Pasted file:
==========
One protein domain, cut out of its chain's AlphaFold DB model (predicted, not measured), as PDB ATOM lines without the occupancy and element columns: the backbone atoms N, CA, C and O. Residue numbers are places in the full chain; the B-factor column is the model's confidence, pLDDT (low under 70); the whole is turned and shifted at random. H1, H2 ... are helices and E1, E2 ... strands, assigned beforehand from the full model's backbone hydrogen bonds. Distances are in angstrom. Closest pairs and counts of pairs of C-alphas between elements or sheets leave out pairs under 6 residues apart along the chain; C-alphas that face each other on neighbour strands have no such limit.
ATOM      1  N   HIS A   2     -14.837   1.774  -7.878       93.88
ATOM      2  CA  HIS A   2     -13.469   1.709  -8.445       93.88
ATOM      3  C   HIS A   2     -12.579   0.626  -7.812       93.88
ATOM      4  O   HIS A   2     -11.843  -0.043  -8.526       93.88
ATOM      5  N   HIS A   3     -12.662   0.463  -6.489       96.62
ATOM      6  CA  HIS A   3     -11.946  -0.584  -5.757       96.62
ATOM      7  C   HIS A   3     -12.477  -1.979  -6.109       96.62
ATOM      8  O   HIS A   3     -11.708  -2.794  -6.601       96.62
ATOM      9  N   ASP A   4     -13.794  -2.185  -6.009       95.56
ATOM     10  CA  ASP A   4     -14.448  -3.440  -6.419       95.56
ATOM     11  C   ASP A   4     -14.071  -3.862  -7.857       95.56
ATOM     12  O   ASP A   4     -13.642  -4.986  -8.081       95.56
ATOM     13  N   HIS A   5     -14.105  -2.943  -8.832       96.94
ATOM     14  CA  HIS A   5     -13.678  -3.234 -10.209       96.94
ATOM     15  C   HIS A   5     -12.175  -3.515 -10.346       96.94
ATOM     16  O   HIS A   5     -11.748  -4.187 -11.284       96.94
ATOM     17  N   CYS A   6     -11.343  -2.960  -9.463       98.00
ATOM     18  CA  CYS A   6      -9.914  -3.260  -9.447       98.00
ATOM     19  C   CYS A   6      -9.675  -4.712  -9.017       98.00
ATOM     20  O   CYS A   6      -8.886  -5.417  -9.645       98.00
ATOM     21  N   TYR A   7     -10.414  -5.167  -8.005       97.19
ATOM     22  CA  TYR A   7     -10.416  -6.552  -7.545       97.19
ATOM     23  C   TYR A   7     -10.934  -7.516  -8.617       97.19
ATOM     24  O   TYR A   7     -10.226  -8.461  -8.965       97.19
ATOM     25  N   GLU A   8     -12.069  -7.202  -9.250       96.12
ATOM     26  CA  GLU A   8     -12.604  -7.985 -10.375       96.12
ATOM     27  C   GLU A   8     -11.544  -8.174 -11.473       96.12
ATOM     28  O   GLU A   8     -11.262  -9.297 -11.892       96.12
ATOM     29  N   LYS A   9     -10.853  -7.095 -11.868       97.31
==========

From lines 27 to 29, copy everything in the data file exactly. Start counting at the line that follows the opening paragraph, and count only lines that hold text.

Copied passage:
ATOM     27  C   GLU A   8     -11.544  -8.174 -11.473       96.12
ATOM     28  O   GLU A   8     -11.262  -9.297 -11.892       96.12
ATOM     29  N   LYS A   9     -10.853  -7.095 -11.868       97.31